The owners of the building which houses Charles Saatchi's art collection have won a High Court battle to evict him.
The Gallery opened on London's South Bank in April 2003
A judge upheld the claim by Japanese company Shirayama Shokusan that the London Saatchi Gallery had continually breached the term of its lease.
The judge said Danovo, the firm which runs the gallery, had shown "deliberate disregard" of the owners' rights.
The breaches included putting works in areas for which they had not paid rent and offering a two-for-one ticket deal.
The judge ordered the gallery, which is considering taking the case to the Court of Appeal, to pay damages totalling £9,750 for using rooms and moving works of art into areas not included in its lease.
The collection includes works by modern artists Marc Quinn and Tracey Emin.
Damien Hirst's work has been exhibited at the Saatchi Gallery
Shirayama Shokusan took the action jointly with Cadogan Leisure Investments, which manages County Hall, the South Bank building which once housed the Greater London Council.
The claimants said the gallery also erected advertising signs without permission outside the gallery.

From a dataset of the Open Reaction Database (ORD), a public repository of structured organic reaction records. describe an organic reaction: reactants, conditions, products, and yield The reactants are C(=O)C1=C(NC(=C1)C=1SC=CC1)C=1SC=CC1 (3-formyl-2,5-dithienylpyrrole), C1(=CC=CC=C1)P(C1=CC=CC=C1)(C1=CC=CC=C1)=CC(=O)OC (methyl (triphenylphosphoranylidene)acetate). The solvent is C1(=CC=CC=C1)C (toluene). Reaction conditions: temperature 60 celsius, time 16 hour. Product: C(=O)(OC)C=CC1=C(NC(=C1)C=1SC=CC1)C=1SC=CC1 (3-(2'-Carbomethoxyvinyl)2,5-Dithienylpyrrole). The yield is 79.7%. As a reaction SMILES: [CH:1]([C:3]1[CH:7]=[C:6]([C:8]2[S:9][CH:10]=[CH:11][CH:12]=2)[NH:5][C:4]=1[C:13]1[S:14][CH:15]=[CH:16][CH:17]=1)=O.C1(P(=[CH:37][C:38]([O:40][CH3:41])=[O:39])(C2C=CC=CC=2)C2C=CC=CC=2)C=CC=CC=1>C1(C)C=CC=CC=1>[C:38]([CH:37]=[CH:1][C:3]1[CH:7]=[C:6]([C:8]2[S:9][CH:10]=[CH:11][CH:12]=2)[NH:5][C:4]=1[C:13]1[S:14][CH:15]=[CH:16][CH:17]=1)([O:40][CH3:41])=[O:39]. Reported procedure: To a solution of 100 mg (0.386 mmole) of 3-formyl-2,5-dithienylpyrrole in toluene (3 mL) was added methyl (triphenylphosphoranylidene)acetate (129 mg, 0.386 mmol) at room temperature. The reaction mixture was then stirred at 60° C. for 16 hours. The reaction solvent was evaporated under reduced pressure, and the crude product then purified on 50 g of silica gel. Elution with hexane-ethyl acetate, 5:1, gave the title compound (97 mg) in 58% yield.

Cadogan said the ticket price deal breached the lease because the rent calculations were based on a set entrance fee.
Judge Sir Donald Rattee upheld the claim that Danovo had forfeited the lease.
He admitted his ruling would have an effect on visitors to the gallery and the 80 staff who worked there.
Mr Saatchi did not attend court to give evidence about his allegations that his staff had been harassed by the landlord and owner.
He is planning to move his main artworks to a new gallery in Chelsea.
Jit Chauhan, managing director of landlord Cadogan, said the company was "delighted" with the case's outcome.
"We have had a difficult time attempting to deal with Mr Saatchi and his staff and are relieved that the gallery will be leaving County Hall," he said.
London Mayor Ken Livingstone condemned the court's decision, calling the move "a disgrace".
"The gallery opened up many parts of County Hall that had remained restricted to the public for far too long and was an excellent addition to London's thriving South Bank," he said.